May 5, 2010 by Daniel Stack
The recently passed Arizona Immigration Bill (SB1070 2010) has gotten a ton of coverage. Some feel it is a sign that the citizens of Arizona are all a bunch of racists who have lost their minds. Others feel it is necessary given the failure of the federal government to secure the border with Mexico.
My own bias is that the immigration policy of the United States is fatally flawed. An analogy I’ve seen is it would be like making an interstate highway passing through empty flat land have a speed limit of 10 MPH – there will be an awful lot of criminals on that highway. Similarly, the United States immigration policy is begging to be broken. You have people in Mexico and other nations living in poverty, sometimes in incredibly dangerous places, looking to make a better life for themselves and their families. You have a fairly open border and a visa system that is not well enforced. Obtaining employment-based permanent residence takes years – sometimes over a decade. You have employers liking the cheap labor of illegal immigrants. You have American citizens who like the fact that they are able to buy a cheap package of tube socks because the big box retailer subcontracted various functions to agencies which they are shocked to discover had illegal immigrants.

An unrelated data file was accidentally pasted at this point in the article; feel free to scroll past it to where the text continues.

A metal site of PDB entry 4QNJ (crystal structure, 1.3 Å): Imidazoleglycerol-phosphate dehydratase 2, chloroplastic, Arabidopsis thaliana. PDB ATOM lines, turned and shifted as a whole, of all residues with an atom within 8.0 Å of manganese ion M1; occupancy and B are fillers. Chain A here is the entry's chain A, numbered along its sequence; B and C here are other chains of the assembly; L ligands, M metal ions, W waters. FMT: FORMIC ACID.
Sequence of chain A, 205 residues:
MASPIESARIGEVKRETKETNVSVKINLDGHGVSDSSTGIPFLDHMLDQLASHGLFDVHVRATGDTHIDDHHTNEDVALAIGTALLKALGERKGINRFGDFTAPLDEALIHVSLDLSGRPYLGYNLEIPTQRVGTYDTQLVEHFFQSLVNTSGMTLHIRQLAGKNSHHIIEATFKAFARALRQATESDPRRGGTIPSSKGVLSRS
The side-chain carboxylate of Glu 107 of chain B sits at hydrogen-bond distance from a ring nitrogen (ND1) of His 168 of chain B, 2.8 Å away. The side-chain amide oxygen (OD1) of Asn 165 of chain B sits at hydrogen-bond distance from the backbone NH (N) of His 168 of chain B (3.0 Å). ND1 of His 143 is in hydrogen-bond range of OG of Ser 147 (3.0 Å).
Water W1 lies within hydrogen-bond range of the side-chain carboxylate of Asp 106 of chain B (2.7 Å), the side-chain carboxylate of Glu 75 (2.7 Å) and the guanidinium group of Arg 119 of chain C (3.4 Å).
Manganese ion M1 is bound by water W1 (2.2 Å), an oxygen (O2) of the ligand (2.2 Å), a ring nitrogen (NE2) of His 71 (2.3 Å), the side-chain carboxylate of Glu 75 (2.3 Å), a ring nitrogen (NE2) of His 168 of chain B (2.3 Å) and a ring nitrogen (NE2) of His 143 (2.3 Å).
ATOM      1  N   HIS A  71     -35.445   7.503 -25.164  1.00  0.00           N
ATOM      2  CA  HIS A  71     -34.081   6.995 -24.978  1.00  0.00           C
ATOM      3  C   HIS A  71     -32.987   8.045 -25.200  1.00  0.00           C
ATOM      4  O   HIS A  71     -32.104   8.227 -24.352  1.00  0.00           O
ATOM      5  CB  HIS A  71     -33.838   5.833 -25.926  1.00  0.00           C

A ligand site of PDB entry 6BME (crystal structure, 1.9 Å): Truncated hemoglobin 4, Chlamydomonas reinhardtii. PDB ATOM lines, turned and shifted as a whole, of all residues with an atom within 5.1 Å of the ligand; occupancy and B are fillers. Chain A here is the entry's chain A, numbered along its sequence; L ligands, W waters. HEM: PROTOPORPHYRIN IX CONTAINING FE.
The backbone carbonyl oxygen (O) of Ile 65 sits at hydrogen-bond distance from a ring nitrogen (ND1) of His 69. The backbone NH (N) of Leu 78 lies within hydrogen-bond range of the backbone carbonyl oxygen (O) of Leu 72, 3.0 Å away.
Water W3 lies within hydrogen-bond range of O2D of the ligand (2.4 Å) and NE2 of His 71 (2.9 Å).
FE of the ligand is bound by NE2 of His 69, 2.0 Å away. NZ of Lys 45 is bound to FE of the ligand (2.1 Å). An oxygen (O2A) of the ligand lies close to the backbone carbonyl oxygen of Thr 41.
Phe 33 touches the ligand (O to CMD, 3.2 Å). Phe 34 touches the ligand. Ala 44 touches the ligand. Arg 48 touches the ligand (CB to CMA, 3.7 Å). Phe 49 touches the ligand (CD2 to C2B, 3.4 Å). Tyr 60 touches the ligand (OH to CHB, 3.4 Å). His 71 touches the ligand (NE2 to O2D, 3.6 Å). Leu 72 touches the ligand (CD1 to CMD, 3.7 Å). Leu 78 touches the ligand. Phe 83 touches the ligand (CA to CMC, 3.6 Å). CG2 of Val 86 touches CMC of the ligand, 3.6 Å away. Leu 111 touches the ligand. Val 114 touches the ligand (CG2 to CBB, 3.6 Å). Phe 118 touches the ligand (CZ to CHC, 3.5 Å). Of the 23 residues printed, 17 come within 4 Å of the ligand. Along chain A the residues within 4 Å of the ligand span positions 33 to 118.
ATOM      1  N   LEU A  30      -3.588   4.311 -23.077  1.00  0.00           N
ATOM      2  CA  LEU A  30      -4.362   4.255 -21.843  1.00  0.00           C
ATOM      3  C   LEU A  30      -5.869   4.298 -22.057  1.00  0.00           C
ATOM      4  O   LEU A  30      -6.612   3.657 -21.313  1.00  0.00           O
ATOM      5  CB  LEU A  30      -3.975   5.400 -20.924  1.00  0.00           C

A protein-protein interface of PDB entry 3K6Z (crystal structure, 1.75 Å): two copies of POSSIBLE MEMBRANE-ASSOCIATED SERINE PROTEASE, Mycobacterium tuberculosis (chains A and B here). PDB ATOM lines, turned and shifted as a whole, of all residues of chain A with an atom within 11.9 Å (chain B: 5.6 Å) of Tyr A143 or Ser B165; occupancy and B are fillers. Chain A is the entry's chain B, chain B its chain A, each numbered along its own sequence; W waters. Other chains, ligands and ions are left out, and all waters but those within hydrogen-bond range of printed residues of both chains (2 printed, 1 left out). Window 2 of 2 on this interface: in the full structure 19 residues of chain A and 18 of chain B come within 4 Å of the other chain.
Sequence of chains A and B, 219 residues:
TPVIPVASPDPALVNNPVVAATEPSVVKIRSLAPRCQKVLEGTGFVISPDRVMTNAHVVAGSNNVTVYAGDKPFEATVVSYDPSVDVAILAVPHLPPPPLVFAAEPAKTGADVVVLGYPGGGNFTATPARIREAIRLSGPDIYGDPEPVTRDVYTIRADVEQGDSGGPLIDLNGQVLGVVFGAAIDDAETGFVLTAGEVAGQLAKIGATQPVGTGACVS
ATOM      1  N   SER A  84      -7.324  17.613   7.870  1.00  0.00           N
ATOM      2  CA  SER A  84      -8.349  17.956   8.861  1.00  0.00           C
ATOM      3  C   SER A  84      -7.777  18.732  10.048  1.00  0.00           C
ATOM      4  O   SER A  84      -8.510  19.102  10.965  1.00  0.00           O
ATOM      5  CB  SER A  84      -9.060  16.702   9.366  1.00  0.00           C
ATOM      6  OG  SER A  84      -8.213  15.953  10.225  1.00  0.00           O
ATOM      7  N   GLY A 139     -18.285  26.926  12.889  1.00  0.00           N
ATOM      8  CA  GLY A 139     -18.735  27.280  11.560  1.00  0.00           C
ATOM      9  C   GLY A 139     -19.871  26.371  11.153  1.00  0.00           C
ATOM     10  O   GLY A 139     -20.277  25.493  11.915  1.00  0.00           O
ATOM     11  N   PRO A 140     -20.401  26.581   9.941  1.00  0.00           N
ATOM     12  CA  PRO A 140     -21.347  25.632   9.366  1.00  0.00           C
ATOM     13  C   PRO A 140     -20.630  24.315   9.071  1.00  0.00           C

Given that, it is no surprise that there are illegal immigrants in the United States. The system is designed, whether intentionally or through incompetence, to produce such a result.
While everyone thinks something must be done, the Federal government, which is responsible for border security, has chosen inaction. This is largely due to the inaction of Congress. Former President Bush worked hard for immigration reform but that effort died in Congress. And President Obama is facing the same resistance currently. Congress needs to face certain unpleasant facts. Some form of enforcement of our immigration laws will be required. But at the same time, removing every illegal immigrant currently here would require a massive and draconian enforcement. It would seem that some form of transition to legal status, such as what was outlined by former President Bush is required.
Neither of the two parties in Congress seems to want to take action as they will offend someone. Which brings us to Arizona.
I can absolutely understand being frustrated by a Federal Government which has taken no major action on immigration reform. But I have to lean toward those concerned by the bill. In my mind, it seems to onerous a burden on people who have not broken the law – not in requiring the carrying of immigration papers – that is something federal law already requires. But it seems far too likely to allow both for racial profiling and for snagging in its net citizens who are not required to carry any papers, not even a driver’s license. There are some parts of the bill I like – for example, the attention given to those who employ illegal immigrants. And if it manages to get the Federal Government to take some action then it will have served a useful purpose.